COLOMBIA – The International Finance Corporation (IFC), a member of the World Bank Group, has granted US$ 25 million loan to one of Colombia’s leading banks Banco Finandina.
The loan will enable the bank to strengthen its digital platforms and offer greater coverage to Micro, Small and Medium Enterprises (MSMEs) and individuals with reduced access to financing in Colombia.
The loan according to the IFC, is part of a US $ 50 million approved loan that will allow Banco Finandina to consolidate a digital and innovative strategy aimed at increasing deposit products.
The loan which is the third IFC transaction with Banco Finandina will also help the bank offering loans to people and businesses that are not served by traditional banks.
Elizabeth Martínez de Marcano, manager for the Andean Region of IFC, said: “Very few banks and financial institutions have the technical capacity to subscribe loans to MSMEs and people in situations of vulnerability.”
The lack of access to financing, according to Ms. Martínez de Marcano “is one of the key problems facing the Colombian economy,” adding that IFC was “ excited to collaborate again with Banco Finandina in its fight to reduce the financing gap, and thus contribute to job creation and greater equity in income.”
Orlando Forero, General Manager of Banco Finandina, said: “These milestones confirm the solidity with which the bank has built and consolidated its strategy of being the home of banking.”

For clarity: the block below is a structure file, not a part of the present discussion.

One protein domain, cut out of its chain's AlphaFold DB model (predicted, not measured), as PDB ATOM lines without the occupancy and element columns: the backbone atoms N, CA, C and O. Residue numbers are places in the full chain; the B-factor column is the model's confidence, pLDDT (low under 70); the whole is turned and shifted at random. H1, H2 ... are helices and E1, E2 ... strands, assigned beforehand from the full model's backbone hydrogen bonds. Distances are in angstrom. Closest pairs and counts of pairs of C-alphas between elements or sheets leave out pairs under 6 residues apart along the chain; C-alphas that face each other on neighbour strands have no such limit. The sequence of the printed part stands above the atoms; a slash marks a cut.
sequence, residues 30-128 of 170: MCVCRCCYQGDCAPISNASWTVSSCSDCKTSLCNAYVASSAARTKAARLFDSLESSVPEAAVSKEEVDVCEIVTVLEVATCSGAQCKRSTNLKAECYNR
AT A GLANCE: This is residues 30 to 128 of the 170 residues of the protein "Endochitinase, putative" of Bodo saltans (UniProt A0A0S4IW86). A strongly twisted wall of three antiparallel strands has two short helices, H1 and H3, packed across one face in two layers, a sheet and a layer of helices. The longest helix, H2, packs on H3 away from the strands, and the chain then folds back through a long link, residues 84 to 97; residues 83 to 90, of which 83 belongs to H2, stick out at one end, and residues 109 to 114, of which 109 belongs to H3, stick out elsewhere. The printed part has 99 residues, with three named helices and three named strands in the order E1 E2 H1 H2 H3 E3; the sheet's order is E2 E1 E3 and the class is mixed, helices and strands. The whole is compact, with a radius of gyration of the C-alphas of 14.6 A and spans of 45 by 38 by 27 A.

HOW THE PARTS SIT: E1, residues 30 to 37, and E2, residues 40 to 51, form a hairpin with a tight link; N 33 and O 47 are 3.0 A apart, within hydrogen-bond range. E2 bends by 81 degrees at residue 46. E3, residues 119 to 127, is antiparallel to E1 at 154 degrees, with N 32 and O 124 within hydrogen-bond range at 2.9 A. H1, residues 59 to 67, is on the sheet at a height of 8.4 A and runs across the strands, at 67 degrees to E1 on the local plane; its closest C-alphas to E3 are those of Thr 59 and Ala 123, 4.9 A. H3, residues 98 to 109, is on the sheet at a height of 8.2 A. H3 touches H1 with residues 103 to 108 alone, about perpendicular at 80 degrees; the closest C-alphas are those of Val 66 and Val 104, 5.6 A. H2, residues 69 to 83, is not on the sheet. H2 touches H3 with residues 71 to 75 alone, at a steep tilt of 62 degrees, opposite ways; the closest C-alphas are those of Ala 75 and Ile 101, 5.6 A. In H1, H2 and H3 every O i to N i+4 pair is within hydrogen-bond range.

MSMEs are essential for the economic and social development of emerging markets. These companies generate between 70 and 95 percent of new employment opportunities in so-called developing countries.
Data from IFC however, reveals that despite this sector being important to economies in the world, the global financing gap for MSMEs is US $ 5.2 billion.
With such a limited access to financial services for MSMEs, economic growth is depressed, and this ends up increasing income inequalities among populations.
IFC is trying to address this by working with more than 2000 companies worldwide and uses its capital, expertise and influence to create markets and opportunities where they are most needed.
In the exercise of 2019, it granted more than US $ 19,000 million in long-term financing for developing countries, leveraging the capacity of the private sector to help end poverty and promote shared prosperity.